Editor’s note: The Gazette occasionally publishes columns written by local doctors. One appears here.
Millions of adults in the United States suffer with some form of urinary incontinence, but women suffer most from the type called stress incontinence, which causes urine to leak when they laugh, cough, sneeze or exercise.
It’s usually women over 40 who develop this condition because it is generally caused by childbirth, hysterectomy or menopause.
Incontinence of any type can cause emotional distress and depression, so it’s unfortunate that, due to embarrassment, up to 40 percent of women affected won’t seek medical help.
There is no need to feel embarrassed. Incontinence is a medical condition which with medical and/or surgical intervention, can generally be helped.
The muscles, ligaments, and skin in and around a woman’s vaginal tract act as a support structure to hold pelvic organs in place. Childbirth, hysterectomy and menopause can cause those support structures to weaken, resulting in a condition called pelvic organ prolapse. This means that the bladder, urethra, uterus, vagina, rectum, or small bowel have fallen out of their normal positions.
Without medical treatment or surgery, they can prolapse further, so it’s best to have a conversation with your doctor sooner rather than later.
Pelvic organ prolapse can cause discomfort and pressure, affect sexual function, and affect bodily functions such as urination and bowel function.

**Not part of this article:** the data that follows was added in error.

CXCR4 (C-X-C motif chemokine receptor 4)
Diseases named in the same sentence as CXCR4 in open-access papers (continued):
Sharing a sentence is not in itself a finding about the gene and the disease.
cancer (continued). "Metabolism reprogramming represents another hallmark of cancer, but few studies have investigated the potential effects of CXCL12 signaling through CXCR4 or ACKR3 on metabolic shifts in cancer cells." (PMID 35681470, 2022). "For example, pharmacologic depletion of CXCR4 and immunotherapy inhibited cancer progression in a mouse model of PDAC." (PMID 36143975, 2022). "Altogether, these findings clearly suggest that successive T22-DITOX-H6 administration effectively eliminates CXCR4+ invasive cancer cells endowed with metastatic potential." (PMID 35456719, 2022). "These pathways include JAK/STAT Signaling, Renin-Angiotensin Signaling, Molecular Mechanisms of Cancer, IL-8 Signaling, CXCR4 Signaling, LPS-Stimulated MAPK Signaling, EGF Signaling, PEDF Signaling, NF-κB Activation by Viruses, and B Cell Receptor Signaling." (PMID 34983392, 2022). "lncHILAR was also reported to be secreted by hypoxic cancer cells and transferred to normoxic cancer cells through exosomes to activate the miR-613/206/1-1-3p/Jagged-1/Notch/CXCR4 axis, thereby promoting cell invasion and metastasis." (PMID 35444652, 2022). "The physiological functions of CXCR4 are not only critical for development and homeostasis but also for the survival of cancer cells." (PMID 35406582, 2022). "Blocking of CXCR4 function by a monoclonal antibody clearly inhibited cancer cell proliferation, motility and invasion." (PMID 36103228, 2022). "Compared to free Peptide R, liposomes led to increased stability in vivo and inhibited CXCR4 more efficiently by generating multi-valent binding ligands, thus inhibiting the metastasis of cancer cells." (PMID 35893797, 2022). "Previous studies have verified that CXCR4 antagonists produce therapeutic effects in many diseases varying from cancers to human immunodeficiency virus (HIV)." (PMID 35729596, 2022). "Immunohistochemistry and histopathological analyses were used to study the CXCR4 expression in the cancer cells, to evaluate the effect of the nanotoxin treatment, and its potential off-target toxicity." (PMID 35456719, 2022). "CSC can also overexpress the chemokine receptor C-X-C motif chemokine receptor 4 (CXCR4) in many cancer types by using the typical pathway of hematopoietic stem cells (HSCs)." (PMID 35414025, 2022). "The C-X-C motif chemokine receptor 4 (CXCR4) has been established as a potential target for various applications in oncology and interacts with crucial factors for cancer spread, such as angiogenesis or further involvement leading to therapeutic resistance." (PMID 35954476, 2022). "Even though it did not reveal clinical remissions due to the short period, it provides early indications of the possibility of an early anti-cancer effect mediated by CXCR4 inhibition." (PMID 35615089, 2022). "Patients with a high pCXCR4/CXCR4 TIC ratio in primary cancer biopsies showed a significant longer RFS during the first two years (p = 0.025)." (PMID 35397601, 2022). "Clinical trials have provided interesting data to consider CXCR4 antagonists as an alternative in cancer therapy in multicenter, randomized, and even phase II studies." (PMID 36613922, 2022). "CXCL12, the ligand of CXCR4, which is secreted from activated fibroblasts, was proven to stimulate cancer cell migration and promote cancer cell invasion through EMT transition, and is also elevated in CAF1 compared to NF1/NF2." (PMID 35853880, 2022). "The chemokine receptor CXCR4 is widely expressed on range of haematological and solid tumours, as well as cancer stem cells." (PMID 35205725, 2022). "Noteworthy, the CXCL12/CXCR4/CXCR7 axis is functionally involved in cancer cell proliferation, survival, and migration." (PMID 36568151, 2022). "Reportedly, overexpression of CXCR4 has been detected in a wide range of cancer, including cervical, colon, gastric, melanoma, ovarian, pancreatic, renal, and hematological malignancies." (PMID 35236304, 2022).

Types of pelvic organ prolapse include:
Prolapse of the bladder, which happens when the front wall of the vagina prolapses. The bladder may prolapse into the vagina which can cause the urethra to prolapse as well. Urine leakage during coughing, sneezing or exercise is a common symptom.
Prolapse of the rectum, which happens when the back wall of the vagina weakens and the rectal wall pushes against the vaginal wall, creating a bulge which may become noticeable during bowel movements.
Herniated small bowel happens due to weakening of the upper vaginal supports following a hysterectomy when the front and back walls of the vagina separate, allowing the intestines to push against the vaginal skin.
Prolapsed uterus is caused by the weakening of ligaments at the top of the vagina, which causes the uterus to fall. Depending on the degree of weakness, the uterus can fall into the upper portion of the vagina, lower part of the vagina, the vaginal opening or protrude outside the body.
Vaginal prolapse occurs following removal of the uterus (hysterectomy) which provides support for the top of the vagina. The top of the vagina falls toward the vaginal opening causing the walls of the vagina to weaken. The top of the vagina may eventually protrude out of the body through the vaginal opening.
If you have symptoms of pelvic organ prolapse, it’s important to have a conversation with either your primary care doctor or gynecologist. Depending on the severity of symptoms, your doctor may offer suggestions that range from simply monitoring the intake of fluids and using panty liners or pads, to Kegel exercises to strengthen pelvic floor muscles, medications, and if necessary, surgery.
Gynecologist Melinda Birdsall, MD, the 2013 winner of the National Richard Ireland Award, is on staff at Merrimack Valley Hospital, and specializes in pelvic reconstructive incontinence surgery.